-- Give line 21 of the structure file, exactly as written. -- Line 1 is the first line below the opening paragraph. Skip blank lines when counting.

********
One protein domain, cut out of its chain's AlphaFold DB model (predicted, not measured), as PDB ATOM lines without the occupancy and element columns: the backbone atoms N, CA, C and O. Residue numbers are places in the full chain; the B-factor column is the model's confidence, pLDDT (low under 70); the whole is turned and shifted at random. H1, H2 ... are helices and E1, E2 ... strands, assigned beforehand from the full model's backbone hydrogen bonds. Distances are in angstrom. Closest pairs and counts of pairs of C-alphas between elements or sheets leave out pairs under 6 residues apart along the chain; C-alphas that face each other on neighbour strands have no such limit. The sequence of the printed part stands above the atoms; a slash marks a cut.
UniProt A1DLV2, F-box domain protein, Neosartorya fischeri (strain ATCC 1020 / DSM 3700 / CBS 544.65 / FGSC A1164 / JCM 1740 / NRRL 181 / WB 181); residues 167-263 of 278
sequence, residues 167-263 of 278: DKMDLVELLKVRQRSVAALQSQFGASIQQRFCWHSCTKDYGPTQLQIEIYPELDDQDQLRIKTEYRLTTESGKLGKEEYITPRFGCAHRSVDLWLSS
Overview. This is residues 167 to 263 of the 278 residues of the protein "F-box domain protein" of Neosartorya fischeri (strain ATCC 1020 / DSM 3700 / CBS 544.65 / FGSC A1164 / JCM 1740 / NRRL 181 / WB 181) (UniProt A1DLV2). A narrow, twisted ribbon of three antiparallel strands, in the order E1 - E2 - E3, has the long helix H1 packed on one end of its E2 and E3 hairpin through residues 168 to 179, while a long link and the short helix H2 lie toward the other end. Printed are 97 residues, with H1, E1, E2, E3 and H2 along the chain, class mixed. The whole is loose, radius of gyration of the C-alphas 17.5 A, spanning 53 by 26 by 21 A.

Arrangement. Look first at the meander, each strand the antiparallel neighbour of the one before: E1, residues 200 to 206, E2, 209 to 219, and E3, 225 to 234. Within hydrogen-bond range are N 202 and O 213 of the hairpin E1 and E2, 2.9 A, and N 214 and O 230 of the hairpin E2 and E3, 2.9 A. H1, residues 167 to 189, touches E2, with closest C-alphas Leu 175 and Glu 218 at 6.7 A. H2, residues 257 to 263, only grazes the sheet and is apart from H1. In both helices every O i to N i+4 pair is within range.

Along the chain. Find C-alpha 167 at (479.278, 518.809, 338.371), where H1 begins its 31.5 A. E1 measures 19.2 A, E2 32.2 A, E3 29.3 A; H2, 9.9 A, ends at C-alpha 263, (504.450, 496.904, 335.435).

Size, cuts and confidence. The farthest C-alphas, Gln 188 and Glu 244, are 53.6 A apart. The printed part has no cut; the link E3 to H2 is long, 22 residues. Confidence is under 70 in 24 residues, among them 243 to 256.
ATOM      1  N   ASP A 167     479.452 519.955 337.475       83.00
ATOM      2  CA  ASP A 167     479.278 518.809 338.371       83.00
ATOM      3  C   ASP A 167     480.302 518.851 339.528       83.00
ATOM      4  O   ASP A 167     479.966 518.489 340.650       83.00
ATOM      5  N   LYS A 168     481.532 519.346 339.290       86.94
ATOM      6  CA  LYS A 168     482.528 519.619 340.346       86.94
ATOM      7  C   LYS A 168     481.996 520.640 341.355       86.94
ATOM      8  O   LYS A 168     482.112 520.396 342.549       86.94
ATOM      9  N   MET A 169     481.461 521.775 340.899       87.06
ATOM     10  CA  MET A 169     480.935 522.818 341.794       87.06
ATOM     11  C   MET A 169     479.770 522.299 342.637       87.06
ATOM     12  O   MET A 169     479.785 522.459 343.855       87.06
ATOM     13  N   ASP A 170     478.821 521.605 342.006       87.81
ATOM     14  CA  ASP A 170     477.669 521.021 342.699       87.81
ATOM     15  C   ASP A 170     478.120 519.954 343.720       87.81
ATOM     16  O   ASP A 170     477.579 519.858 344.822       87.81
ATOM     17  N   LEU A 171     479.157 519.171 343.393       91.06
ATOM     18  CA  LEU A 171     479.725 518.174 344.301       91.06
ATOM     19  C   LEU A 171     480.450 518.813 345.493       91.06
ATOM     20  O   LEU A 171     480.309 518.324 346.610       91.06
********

ATOM     15  C   ASP A 170     478.120 519.954 343.720       87.81